Title insurance gives you financial protection in case someone claims to have partial ownership of your home after you purchase and close on the property. Part of the lender’s title insurance requirements is to have a title agency check to see if there are any open claims against the home you are buying. If an issue appears before closing, the seller needs to take care of it, either with their own money or their own title insurance policy.
But title search companies do not claim to be perfect and someone may still make a claim to the property after you have bought it. With a title insurance policy in hand, you will not be responsible for paying off the claim — your insurer takes care of that. While this policy may be optional, it is still something that should be considered. Avoid adding more than you need to your closing costs by following these tips to save on your title insurance.
1. Shop around for the best deal
Title insurance involves a two-part process. First, a search of a property’s title history is conducted to look for errors or problems with the deed. Then, an insurance policy is underwritten to protect the buyer if any issues are discovered.
In several states, insurance providers are allowed to set their own prices, which means the insurance premiums can vary widely. Homebuyers will not know which title companies offer the best rates unless they shop around.
A good place to start comparison-shopping is the website of the American Land Title Association, which provides a search engine based on geography.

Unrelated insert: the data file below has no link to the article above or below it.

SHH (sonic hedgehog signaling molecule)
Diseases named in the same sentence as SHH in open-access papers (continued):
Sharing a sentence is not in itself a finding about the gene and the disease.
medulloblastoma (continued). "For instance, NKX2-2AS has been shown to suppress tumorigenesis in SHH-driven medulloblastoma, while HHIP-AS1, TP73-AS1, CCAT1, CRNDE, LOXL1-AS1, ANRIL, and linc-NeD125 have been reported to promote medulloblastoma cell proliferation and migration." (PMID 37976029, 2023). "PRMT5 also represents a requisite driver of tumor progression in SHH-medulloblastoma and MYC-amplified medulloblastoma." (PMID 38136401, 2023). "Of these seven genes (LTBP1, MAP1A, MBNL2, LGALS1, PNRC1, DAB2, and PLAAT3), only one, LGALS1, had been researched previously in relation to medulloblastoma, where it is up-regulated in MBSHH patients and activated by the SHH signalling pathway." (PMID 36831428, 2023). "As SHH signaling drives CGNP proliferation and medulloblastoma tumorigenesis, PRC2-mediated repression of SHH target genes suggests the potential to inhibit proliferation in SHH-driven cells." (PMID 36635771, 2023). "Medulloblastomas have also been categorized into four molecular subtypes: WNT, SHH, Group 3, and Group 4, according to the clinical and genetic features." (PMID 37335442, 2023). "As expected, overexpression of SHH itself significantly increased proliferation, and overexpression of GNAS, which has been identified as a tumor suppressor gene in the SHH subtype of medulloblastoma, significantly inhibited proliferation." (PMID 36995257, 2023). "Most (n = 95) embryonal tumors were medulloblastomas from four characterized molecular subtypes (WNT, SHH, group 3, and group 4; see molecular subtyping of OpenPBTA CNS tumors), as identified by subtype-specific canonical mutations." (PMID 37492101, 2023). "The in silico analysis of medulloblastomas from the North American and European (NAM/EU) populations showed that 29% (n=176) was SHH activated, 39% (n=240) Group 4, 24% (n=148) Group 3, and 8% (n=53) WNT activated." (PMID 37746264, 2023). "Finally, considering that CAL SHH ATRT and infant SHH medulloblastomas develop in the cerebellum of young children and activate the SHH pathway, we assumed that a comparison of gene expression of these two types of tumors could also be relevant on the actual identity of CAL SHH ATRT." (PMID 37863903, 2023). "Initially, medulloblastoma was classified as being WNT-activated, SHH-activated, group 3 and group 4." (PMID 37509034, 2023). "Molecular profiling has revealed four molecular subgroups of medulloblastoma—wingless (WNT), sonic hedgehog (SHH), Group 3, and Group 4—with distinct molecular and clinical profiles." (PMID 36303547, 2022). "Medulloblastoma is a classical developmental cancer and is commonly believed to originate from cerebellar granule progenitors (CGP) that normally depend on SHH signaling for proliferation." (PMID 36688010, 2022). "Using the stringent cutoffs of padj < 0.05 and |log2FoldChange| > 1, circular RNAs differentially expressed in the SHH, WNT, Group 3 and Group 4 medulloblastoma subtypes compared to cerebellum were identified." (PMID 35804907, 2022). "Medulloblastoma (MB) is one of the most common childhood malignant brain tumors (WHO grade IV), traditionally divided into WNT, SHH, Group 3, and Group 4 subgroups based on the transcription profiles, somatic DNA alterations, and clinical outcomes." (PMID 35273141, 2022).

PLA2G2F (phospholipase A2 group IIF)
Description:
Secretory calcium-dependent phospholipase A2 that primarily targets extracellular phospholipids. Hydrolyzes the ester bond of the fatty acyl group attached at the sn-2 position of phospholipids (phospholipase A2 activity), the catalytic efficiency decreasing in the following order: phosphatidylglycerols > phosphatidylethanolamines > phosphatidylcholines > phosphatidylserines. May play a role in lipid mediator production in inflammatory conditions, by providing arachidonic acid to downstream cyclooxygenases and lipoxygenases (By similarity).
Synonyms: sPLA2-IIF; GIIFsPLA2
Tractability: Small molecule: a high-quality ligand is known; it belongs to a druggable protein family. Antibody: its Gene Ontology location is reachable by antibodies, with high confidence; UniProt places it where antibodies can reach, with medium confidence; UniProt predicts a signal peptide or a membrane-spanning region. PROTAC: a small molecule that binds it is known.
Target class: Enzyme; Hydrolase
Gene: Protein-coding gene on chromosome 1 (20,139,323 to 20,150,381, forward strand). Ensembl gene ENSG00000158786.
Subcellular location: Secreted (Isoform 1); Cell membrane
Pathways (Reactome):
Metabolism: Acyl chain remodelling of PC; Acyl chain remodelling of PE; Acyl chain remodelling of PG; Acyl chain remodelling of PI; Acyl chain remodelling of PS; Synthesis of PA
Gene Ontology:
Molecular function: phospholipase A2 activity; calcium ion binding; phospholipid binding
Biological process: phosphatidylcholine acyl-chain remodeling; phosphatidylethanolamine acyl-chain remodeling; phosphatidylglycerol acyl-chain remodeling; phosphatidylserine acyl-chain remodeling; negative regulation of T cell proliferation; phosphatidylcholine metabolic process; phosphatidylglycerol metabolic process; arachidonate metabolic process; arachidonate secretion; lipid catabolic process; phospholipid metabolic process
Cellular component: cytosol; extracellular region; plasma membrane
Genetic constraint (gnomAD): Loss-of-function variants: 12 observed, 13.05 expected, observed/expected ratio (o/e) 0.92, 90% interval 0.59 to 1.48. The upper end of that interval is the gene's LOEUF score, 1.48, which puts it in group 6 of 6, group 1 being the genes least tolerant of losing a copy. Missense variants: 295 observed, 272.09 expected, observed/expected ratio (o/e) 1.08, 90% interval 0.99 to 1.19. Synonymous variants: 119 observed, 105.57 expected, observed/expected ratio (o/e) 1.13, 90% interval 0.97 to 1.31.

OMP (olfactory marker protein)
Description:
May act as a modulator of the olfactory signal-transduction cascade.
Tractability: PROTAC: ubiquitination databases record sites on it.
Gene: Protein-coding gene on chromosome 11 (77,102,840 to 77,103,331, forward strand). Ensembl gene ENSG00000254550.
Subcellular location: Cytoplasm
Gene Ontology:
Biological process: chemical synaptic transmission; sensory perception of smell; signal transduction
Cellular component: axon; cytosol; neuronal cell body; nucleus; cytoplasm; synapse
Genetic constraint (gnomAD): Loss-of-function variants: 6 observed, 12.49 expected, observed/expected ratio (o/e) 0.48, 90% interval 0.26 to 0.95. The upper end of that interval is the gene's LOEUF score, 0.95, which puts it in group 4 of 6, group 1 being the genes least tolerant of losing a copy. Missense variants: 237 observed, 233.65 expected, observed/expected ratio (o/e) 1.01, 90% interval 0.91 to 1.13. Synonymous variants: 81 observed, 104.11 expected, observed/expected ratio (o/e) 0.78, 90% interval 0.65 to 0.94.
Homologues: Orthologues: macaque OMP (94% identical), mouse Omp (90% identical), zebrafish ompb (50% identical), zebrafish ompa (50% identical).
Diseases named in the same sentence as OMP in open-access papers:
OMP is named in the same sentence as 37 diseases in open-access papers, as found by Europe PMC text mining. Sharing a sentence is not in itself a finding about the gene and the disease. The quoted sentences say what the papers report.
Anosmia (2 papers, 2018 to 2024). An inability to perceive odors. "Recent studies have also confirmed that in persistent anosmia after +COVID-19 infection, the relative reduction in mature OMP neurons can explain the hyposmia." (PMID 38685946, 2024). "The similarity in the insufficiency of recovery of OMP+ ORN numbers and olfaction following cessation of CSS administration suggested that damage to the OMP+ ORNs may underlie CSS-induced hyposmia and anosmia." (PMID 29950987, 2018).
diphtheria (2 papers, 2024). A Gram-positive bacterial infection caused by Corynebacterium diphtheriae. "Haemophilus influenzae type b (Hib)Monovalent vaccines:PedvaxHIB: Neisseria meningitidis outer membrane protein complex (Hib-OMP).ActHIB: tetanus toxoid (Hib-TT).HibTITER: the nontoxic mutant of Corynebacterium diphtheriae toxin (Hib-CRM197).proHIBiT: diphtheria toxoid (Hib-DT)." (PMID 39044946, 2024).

Another option is to ask an independent attorney for help in understanding local regulations, costs involved and insurance company recommendations.
“Buyers need someone who has an independent thought and who is well-versed in real estate,” says Rafael Castellanos, founder of Expert Title Insurance Agency in New York. “The best person for that is often an attorney.”
2. Negotiate the add-on fees
In states where insurance is highly regulated, title insurers do not have much wiggle room on their rates. So, homebuyers will not find much difference in premiums from one company to another.
However, in nearly all cases, extra fees are part of the transaction when you buy a title insurance policy. These add-on expenses include mail and courier charges, copy fees, and costs for searches and certificates — and these charges can be negotiable, even when the insurance premiums are not.
Experts say you often can reduce these costs simply by calling the title insurance company and asking to have some of the fees removed. If the insurer balks, you can always look for another provider. Do not be afraid to compare options; you are not required to automatically choose the company that your lender or real estate agent recommends.
3. Ask for the ‘simultaneous issue rate’
Homebuyers purchase title insurance to protect themselves. At the same time, their mortgage company will likely require that a separate insurance policy be issued in the lender’s name.
It is typically the borrower’s responsibility to pay for both.
“The bank partners with you,” Castellanos explains, “but they need to be protected and confident that they have a valid first lien against the property, so they require this insurance.”